# The half-life of titanium-44 is 63 years. What is the constant k in the decay formula for the substance?

##### 1 Answer

#### Explanation:

All you really need to use here is the fact that for a **first-order reaction** like radioactive decay, the **integrated rate law** takes the form

#ln(["A"]) - ln(["A"]_0) = - k * t#

Here

#["A"]# is theconcentrationof the reactant after a given time#t# passes#["A"]_0# is theinitial concentrationof the reactant#k# is therate constant

Now, the **half-life** of a radioactive nuclide, **half** of an initial sample of the nuclide to undergo radioactive decay.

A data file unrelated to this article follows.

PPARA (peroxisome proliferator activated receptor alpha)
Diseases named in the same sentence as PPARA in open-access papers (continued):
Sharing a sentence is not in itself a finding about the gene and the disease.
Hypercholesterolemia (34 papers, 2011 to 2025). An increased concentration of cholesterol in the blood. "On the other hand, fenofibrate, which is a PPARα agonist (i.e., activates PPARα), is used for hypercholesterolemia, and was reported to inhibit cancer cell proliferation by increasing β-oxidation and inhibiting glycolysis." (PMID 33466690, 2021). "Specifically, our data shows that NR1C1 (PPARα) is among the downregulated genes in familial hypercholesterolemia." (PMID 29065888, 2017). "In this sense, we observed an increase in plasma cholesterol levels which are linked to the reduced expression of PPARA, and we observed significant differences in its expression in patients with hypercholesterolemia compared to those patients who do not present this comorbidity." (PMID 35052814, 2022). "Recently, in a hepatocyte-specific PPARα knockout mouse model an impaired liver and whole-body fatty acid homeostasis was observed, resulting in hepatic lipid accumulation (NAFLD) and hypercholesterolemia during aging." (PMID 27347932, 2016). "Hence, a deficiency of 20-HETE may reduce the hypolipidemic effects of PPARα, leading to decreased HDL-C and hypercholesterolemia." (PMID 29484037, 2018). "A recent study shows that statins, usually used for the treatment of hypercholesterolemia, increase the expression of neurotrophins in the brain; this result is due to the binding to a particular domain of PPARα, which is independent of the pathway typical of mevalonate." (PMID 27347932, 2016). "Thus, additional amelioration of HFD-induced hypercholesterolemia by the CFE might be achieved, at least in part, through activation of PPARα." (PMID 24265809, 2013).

This means that after the passing of **one half-life**, you have

#t = t_"1/2"#

and

#["A"] = 1/2 * [A"]_0#

Plug this into the expression of the integrated rate law to get

#ln(1/2 * ["A"]_0) - ln(["A"]_0) = - k * t_"1/2"#

Rearrange to solve for

#ln( (1/2 * color(red)(cancel(color(black)(["A"]_0))))/color(red)(cancel(color(black)(["A"]_0)))) = - k * t_"1/2"#

#ln(1/2) = - k * t_"1/2"#

You can rewrite this as

#ln(1) - ln(2) = - k * t_"1/2"#

which will get you

#k = ln(2)/t_"1/2"#

Finally, plug in the value you have for the half-life of titanium-44 to find

#k = ln(2)/"63 years" = color(darkgreen)(ul(color(black)("0.011 years"^(-1))))#

The answer is rounded to two **sig figs**.